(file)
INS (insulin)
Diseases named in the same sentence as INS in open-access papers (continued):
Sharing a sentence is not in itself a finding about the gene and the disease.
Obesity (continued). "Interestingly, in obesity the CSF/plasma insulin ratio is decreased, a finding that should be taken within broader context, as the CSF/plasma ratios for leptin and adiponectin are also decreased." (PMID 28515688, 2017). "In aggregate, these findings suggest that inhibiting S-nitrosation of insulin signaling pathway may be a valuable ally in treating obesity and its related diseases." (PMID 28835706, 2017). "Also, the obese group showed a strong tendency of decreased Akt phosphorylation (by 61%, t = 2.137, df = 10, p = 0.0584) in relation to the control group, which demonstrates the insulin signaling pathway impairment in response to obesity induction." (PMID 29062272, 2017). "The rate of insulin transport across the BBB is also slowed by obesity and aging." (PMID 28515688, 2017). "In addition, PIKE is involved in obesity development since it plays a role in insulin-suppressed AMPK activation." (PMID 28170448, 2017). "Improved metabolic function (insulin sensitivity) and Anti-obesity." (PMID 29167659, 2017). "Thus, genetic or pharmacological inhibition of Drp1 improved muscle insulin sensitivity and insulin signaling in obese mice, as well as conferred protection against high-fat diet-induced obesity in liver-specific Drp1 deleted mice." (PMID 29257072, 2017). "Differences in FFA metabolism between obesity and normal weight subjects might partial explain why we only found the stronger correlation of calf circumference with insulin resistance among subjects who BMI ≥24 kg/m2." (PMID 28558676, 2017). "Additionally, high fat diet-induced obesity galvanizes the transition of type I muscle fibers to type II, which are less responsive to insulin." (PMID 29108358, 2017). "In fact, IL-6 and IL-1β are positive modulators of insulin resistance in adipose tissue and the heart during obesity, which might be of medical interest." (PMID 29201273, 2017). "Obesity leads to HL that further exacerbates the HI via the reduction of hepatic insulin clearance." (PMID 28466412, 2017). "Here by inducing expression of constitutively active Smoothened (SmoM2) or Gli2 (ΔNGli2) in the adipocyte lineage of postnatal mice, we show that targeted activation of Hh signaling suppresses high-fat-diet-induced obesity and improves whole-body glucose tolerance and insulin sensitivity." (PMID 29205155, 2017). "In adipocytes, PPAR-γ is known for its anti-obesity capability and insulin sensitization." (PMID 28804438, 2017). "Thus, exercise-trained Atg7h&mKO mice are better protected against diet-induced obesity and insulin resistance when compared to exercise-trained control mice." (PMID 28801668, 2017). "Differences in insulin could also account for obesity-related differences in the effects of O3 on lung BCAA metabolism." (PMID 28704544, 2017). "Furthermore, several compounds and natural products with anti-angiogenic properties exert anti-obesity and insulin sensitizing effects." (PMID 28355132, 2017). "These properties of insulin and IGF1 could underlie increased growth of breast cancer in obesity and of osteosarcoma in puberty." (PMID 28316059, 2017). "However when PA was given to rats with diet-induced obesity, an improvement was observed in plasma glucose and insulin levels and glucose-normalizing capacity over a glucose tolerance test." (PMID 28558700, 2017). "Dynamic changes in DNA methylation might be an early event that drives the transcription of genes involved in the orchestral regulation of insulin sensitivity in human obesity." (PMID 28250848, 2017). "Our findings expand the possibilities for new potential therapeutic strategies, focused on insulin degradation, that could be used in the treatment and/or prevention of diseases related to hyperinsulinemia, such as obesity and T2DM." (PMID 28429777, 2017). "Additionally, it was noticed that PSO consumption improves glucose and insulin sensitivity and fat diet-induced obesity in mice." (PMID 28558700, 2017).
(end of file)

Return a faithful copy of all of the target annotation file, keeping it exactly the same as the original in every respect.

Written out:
INS (insulin)
Diseases named in the same sentence as INS in open-access papers (continued):
Sharing a sentence is not in itself a finding about the gene and the disease.
Obesity (continued). "Interestingly, in obesity the CSF/plasma insulin ratio is decreased, a finding that should be taken within broader context, as the CSF/plasma ratios for leptin and adiponectin are also decreased." (PMID 28515688, 2017). "In aggregate, these findings suggest that inhibiting S-nitrosation of insulin signaling pathway may be a valuable ally in treating obesity and its related diseases." (PMID 28835706, 2017). "Also, the obese group showed a strong tendency of decreased Akt phosphorylation (by 61%, t = 2.137, df = 10, p = 0.0584) in relation to the control group, which demonstrates the insulin signaling pathway impairment in response to obesity induction." (PMID 29062272, 2017). "The rate of insulin transport across the BBB is also slowed by obesity and aging." (PMID 28515688, 2017). "In addition, PIKE is involved in obesity development since it plays a role in insulin-suppressed AMPK activation." (PMID 28170448, 2017). "Improved metabolic function (insulin sensitivity) and Anti-obesity." (PMID 29167659, 2017). "Thus, genetic or pharmacological inhibition of Drp1 improved muscle insulin sensitivity and insulin signaling in obese mice, as well as conferred protection against high-fat diet-induced obesity in liver-specific Drp1 deleted mice." (PMID 29257072, 2017). "Differences in FFA metabolism between obesity and normal weight subjects might partial explain why we only found the stronger correlation of calf circumference with insulin resistance among subjects who BMI ≥24 kg/m2." (PMID 28558676, 2017). "Additionally, high fat diet-induced obesity galvanizes the transition of type I muscle fibers to type II, which are less responsive to insulin." (PMID 29108358, 2017). "In fact, IL-6 and IL-1β are positive modulators of insulin resistance in adipose tissue and the heart during obesity, which might be of medical interest." (PMID 29201273, 2017). "Obesity leads to HL that further exacerbates the HI via the reduction of hepatic insulin clearance." (PMID 28466412, 2017). "Here by inducing expression of constitutively active Smoothened (SmoM2) or Gli2 (ΔNGli2) in the adipocyte lineage of postnatal mice, we show that targeted activation of Hh signaling suppresses high-fat-diet-induced obesity and improves whole-body glucose tolerance and insulin sensitivity." (PMID 29205155, 2017). "In adipocytes, PPAR-γ is known for its anti-obesity capability and insulin sensitization." (PMID 28804438, 2017). "Thus, exercise-trained Atg7h&mKO mice are better protected against diet-induced obesity and insulin resistance when compared to exercise-trained control mice." (PMID 28801668, 2017). "Differences in insulin could also account for obesity-related differences in the effects of O3 on lung BCAA metabolism." (PMID 28704544, 2017). "Furthermore, several compounds and natural products with anti-angiogenic properties exert anti-obesity and insulin sensitizing effects." (PMID 28355132, 2017). "These properties of insulin and IGF1 could underlie increased growth of breast cancer in obesity and of osteosarcoma in puberty." (PMID 28316059, 2017). "However when PA was given to rats with diet-induced obesity, an improvement was observed in plasma glucose and insulin levels and glucose-normalizing capacity over a glucose tolerance test." (PMID 28558700, 2017). "Dynamic changes in DNA methylation might be an early event that drives the transcription of genes involved in the orchestral regulation of insulin sensitivity in human obesity." (PMID 28250848, 2017). "Our findings expand the possibilities for new potential therapeutic strategies, focused on insulin degradation, that could be used in the treatment and/or prevention of diseases related to hyperinsulinemia, such as obesity and T2DM." (PMID 28429777, 2017). "Additionally, it was noticed that PSO consumption improves glucose and insulin sensitivity and fat diet-induced obesity in mice." (PMID 28558700, 2017).